of the careers that would attract them are as follows:

Landscaper
Painter
Dancer
Artist
Tailor
Mechanic

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Plumber
Electrician
Fashion Designer
Carpenter
Chef
Hairdresser
thlete

Sales and Service


ISFPs sensitivity to peoples needs will make them suitable in the sales or service industry.
Their observation skills and willingness to serve others will ensure that their customers
needs are met to the best of their abilities.

Their spontaneous nature will also ensure their ability to adapt to situations as required.
Some of the jobs they can consider are:

Teacher (Primary and Secondary)


Sales Representative (Tangible goods)
Waiter/Waitress
Air Steward/Stewardess
Travel Agent
Customer Service Officer
Florist
Firefighter
Police Officer
Prison Officer
Pilot
Clerk
General Supervisor
Property agent
Accountant
Social Worker
Staff Welfare Officer
Outdoor Activities Instructor

Remember that this list only seeks to be a guide for what you can do and is not exhaustive.
There are hundreds of career choices out there that you can consider.

What you should take away from this section is to understand why certain jobs appeal to you
and apply it to possible career paths in your consideration.

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3. Organizational Culture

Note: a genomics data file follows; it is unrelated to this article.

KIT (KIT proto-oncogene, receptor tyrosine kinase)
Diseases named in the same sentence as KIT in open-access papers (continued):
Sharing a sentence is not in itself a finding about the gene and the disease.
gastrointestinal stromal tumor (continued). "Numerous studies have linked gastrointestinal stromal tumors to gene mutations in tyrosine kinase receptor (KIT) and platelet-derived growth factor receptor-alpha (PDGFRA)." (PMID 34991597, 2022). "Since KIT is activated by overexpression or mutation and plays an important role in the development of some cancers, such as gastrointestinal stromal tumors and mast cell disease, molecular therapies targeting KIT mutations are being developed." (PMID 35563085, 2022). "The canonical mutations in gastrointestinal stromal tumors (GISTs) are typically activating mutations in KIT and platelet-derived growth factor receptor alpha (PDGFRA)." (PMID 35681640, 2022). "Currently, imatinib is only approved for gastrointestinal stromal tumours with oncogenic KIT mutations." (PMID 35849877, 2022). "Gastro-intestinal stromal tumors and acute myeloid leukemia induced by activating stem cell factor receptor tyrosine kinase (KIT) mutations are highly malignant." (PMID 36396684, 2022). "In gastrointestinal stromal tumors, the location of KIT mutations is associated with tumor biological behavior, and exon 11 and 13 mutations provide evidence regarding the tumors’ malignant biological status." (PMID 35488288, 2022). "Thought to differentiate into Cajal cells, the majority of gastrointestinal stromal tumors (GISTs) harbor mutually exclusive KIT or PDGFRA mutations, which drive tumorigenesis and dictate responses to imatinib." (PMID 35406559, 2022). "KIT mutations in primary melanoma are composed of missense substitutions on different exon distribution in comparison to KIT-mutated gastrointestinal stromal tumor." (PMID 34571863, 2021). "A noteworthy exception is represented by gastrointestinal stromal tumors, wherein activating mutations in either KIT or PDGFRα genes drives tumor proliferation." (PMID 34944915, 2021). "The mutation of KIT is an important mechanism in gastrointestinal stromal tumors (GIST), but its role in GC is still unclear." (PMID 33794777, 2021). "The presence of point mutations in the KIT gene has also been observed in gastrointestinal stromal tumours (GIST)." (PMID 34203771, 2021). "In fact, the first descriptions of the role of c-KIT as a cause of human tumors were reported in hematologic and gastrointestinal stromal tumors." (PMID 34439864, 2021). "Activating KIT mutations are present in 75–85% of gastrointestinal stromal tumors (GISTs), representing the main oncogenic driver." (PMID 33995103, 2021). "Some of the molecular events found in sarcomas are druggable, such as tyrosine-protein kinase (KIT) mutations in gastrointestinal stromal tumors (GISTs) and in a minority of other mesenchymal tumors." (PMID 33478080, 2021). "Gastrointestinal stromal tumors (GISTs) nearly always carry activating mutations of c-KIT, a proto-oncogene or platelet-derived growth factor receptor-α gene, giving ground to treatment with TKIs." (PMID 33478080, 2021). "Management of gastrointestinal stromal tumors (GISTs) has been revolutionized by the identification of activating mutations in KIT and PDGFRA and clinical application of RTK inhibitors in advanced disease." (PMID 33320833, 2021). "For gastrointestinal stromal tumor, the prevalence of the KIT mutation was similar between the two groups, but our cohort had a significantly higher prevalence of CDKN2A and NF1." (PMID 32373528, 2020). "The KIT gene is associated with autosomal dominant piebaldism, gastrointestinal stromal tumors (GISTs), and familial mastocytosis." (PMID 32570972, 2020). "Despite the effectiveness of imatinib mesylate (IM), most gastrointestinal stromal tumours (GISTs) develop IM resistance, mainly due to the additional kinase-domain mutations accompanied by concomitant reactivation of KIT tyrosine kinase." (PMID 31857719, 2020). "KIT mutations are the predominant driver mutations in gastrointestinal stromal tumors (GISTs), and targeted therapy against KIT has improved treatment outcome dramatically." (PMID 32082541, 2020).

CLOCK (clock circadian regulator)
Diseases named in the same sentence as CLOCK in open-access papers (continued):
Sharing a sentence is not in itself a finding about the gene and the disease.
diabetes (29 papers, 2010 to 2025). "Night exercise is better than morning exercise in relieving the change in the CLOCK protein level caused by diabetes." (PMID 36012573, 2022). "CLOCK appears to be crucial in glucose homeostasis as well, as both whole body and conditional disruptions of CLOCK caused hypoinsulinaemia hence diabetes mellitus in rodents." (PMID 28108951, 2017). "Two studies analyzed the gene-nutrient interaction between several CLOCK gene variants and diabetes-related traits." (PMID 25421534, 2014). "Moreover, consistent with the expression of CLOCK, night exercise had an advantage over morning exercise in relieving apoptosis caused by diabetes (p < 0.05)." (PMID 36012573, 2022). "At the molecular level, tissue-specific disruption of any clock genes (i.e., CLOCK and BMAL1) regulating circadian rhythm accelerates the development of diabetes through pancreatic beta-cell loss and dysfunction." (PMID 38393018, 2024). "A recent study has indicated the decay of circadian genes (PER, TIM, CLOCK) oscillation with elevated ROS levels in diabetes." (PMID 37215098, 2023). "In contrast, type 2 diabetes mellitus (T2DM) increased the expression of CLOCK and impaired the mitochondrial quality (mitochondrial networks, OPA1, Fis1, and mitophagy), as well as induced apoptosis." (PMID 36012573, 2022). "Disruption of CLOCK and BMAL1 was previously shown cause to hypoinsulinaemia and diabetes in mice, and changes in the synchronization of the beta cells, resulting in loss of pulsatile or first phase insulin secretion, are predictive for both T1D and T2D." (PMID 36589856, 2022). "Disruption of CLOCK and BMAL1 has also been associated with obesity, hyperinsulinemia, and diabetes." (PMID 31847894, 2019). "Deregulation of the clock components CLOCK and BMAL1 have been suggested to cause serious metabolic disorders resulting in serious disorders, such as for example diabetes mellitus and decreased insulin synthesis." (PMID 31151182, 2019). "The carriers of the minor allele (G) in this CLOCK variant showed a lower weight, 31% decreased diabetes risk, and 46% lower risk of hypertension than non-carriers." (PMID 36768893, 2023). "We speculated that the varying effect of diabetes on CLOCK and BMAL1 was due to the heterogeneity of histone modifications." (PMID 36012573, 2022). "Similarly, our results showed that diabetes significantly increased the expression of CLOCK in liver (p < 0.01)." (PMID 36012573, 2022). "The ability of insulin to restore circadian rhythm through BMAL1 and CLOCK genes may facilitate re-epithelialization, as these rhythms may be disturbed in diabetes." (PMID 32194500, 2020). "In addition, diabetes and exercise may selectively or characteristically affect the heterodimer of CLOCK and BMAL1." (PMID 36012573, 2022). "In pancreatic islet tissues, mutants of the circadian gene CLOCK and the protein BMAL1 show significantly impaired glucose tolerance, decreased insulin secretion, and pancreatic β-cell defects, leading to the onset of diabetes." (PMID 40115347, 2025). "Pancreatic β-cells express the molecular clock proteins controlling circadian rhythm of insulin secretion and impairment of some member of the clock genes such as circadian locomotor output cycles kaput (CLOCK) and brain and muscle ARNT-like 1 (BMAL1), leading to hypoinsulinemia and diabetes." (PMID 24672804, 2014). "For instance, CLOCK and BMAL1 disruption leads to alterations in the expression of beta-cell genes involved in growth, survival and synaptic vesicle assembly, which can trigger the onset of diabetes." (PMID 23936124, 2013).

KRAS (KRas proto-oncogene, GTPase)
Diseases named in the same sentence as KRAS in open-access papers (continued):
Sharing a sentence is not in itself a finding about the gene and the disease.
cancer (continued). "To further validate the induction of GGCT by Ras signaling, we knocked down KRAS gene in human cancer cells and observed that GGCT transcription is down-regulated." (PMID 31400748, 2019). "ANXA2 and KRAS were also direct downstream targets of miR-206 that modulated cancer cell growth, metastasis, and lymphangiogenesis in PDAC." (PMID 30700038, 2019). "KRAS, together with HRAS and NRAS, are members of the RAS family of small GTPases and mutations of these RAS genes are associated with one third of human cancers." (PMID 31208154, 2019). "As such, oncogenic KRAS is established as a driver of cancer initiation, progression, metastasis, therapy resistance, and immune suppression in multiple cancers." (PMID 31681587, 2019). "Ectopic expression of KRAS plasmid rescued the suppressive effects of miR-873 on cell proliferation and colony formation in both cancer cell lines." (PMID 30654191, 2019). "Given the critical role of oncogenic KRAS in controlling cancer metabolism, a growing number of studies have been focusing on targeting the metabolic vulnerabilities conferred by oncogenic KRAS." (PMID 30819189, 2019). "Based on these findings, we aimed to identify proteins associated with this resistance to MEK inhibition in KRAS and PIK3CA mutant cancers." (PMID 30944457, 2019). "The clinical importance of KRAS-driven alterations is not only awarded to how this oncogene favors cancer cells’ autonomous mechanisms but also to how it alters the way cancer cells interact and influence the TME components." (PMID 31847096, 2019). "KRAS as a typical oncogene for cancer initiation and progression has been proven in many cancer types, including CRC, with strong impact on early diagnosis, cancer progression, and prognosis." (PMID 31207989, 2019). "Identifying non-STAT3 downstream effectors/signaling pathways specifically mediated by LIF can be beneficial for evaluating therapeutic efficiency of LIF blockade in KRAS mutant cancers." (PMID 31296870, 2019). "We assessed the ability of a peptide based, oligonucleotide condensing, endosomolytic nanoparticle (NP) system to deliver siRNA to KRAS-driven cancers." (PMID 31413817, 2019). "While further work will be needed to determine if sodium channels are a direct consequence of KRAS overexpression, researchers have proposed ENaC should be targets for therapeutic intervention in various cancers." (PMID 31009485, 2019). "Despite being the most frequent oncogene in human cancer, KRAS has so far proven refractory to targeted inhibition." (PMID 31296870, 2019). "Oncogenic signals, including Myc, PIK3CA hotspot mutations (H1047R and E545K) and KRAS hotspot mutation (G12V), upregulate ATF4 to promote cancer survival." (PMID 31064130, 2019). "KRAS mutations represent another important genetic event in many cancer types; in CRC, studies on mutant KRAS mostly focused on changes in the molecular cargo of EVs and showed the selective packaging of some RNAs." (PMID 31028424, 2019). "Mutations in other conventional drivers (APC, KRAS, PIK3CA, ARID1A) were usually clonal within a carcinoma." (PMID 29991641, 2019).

Job environments that ISFPs will enjoy and what to avoid

Even though youre in the right job, it is the culture or environment of the organization that
will ultimately determine your job satisfaction. Work environments that support your
development are important but there are some that simply frustrate and stress you out.

When you are applying or considering a new job, consider looking for organizations that are
known to be:

Job security
ISFPs enjoy being part of organizations that give them long-term job security. This includes
being part of a stable, well established company, one that values its employees loyalty to
them.

Look out for organizations that reward their employees for long service and also if possible,
find out about the staff turnover rate.

Value skills and craft


ISFPs enjoy organizations that value their skills and craft. These are organizations that hire
employees to work with their hands and they are hence rewarded accordingly to the level of
skill.

Generally, jobs that require field work, or technical skills like carpentry or repair work would
be suitable for the ISFP, but take note of and choose organizations that actually value and